Objectives: To describe age differences in chronic pain and to evaluate for differences in demographic and health-related variables among younger (18-39 years), middle-aged (40-59 years), and older adults (60-81 years) who reported chronic pain.
Methods: A total of 4000 Norwegian citizens were mailed a questionnaire that measured pain, quality of life, mood, and demographic and health-related variables.
Results: Of the total sample (n = 1912), 19.2% of the younger age group, 27.5% of the middle-aged group, and 31.2% of the older group reported chronic pain (ie, >3 months duration). A total of 58.9% of the participants in chronic pain reported having a chronic disease, with the most common being musculoskeletal problems, chronic pain disorder, and osteoarthritis. Participants in the older age group reported pain of longer duration and more comorbidities and received pain treatment more often. They had higher total quality of life scores, were more satisfied with their material comforts and social life, and reported better mood. The middle-aged group reported the largest number of pain locations, reported having fibromyalgia more frequently, and reported that the cause of their pain was not known. They were less satisfied with their social life than the older age group. The younger age group reported the highest rates of injury and accidents as the cause of their pain, and almost 43% of this age group was not receiving any treatment of their chronic pain.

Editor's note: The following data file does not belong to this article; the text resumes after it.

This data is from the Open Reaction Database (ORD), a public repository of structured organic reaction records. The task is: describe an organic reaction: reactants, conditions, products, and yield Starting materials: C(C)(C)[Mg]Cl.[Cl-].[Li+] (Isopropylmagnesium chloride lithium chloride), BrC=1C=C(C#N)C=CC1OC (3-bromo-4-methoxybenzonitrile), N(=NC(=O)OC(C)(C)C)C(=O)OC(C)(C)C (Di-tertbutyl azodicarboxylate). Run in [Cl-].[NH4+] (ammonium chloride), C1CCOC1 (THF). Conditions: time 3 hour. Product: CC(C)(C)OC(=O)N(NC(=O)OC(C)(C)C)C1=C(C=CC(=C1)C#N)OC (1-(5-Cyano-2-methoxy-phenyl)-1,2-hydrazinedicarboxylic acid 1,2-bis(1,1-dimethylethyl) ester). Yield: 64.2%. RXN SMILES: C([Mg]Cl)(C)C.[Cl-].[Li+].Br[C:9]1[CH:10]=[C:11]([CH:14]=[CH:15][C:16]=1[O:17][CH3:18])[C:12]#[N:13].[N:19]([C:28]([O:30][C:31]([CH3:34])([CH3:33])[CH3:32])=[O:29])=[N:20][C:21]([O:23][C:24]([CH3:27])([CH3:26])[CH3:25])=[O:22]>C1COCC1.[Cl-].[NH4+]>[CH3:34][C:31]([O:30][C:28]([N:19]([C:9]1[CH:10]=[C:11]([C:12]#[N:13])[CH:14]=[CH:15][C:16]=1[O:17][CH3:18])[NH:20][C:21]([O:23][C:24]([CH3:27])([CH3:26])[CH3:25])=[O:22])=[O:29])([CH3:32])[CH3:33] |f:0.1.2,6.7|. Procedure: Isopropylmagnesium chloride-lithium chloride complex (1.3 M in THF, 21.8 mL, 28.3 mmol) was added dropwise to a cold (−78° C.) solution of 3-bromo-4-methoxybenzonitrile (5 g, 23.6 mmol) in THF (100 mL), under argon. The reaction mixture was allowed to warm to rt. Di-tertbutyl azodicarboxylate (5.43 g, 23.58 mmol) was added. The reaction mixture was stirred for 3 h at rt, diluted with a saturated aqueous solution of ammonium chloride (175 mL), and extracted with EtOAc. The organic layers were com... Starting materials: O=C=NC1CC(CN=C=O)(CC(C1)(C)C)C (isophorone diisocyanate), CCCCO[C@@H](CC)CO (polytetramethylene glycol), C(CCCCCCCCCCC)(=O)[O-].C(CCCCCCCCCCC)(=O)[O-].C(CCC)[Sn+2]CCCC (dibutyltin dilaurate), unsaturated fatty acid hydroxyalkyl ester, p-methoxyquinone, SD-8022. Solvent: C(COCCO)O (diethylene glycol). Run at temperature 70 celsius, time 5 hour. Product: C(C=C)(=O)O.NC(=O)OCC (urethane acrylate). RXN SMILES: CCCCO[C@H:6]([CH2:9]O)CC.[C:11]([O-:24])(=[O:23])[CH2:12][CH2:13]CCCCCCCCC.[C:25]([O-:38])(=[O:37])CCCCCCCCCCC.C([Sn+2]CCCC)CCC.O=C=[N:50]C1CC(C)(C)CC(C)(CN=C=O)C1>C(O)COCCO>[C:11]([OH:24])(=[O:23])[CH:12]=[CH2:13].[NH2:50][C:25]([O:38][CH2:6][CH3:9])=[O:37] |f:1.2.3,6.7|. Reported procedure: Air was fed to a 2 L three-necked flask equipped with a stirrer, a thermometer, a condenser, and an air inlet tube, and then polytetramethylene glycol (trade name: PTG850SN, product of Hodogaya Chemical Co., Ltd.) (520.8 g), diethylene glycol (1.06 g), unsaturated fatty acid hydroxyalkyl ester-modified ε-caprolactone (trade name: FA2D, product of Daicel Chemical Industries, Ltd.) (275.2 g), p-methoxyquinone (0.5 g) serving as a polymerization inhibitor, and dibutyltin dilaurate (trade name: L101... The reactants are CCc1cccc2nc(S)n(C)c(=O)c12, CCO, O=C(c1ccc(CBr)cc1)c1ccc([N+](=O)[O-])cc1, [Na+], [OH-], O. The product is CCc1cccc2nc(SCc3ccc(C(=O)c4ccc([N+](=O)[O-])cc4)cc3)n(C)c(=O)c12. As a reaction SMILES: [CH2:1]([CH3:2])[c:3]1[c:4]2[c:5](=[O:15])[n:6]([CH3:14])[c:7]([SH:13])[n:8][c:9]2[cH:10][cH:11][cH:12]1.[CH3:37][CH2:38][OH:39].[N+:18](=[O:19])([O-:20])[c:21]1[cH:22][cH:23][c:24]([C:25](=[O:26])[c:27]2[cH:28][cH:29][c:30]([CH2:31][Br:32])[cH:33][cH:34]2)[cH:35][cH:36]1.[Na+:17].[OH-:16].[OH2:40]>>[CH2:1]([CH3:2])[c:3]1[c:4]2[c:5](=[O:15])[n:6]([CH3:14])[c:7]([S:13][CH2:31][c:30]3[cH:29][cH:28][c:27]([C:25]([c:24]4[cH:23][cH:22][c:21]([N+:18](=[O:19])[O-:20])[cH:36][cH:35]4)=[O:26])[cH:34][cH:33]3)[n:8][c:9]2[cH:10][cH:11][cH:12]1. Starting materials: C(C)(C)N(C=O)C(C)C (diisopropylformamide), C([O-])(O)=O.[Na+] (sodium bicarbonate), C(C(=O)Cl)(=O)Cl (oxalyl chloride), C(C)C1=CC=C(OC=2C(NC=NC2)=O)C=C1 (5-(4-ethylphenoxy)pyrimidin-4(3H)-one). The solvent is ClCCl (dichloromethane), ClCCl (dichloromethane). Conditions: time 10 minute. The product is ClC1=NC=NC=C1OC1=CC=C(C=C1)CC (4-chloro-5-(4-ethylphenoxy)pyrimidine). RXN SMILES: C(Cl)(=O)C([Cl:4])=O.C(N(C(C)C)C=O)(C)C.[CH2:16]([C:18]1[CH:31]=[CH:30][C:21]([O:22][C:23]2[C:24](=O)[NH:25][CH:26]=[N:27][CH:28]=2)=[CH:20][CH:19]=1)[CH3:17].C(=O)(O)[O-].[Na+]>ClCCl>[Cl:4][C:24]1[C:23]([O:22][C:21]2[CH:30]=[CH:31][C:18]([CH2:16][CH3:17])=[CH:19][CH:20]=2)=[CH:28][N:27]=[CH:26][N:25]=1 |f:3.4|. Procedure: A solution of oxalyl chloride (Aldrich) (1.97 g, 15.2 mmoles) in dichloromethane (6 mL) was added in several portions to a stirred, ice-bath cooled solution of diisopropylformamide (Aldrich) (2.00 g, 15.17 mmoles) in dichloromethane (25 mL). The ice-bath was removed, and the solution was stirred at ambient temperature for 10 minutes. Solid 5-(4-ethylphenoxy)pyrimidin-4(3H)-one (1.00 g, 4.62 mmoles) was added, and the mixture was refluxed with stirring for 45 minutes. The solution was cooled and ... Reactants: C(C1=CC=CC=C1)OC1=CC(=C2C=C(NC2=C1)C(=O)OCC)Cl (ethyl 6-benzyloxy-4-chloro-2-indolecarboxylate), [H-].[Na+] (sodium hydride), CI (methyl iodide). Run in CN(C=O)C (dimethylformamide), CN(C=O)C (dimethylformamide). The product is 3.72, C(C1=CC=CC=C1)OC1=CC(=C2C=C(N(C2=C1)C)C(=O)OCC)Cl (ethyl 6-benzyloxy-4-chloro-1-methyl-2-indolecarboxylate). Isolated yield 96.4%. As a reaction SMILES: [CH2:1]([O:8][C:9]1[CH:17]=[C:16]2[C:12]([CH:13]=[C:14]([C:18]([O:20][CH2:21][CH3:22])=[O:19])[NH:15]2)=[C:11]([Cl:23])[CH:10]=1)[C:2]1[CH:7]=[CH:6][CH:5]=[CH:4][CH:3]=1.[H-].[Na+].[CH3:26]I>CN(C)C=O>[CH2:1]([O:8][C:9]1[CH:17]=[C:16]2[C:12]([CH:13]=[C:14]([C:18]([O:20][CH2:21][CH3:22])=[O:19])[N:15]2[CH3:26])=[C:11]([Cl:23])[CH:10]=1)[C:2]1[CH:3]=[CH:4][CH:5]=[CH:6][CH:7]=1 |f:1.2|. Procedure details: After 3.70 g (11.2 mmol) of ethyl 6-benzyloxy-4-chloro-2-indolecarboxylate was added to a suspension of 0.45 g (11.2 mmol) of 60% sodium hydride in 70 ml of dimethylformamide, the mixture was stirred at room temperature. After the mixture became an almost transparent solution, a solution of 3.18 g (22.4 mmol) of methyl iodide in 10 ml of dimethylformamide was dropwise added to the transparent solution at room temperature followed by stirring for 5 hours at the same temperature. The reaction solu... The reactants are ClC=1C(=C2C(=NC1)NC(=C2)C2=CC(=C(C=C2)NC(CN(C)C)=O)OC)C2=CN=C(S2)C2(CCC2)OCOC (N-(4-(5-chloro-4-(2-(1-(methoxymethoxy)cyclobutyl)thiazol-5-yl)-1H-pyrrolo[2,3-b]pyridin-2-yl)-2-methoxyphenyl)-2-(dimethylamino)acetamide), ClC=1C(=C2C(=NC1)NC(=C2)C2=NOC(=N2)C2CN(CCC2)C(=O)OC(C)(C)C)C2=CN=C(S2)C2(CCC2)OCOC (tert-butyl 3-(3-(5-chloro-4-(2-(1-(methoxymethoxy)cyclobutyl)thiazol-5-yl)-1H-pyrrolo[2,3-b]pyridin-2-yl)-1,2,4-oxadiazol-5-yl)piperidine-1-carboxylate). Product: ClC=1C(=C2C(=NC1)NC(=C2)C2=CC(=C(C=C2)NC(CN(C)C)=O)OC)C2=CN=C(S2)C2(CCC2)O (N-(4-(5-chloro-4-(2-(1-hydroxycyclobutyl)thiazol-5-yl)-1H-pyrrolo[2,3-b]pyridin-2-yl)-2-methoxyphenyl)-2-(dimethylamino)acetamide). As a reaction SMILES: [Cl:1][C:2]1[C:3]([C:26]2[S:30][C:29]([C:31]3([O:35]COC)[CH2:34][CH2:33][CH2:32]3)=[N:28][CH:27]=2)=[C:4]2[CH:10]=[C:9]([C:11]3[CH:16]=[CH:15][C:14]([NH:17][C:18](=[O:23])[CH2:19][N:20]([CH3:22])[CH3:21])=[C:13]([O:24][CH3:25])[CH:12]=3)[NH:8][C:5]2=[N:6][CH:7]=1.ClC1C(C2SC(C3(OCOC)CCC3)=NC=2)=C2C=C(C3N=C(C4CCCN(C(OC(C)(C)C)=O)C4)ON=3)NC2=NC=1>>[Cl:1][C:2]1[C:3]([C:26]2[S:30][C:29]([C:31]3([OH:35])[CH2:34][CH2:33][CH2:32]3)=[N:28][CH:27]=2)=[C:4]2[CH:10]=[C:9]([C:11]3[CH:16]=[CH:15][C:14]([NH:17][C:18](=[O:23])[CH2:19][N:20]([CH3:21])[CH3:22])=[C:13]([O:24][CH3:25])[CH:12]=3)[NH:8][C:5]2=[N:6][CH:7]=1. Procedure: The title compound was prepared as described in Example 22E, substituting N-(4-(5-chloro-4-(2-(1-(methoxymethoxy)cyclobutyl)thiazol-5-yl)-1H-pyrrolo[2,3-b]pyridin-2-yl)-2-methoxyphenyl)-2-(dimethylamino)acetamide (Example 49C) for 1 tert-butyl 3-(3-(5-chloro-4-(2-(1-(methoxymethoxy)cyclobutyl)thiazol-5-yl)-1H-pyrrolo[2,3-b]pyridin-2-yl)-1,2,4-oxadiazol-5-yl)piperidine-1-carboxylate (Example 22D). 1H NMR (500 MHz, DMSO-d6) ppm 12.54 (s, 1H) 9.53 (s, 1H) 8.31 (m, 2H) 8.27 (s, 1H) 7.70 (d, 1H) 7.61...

Conclusion: This study found that the prevalence rates for chronic pain do vary with age and that the middle-aged group may be a high-risk group of patients with chronic pain.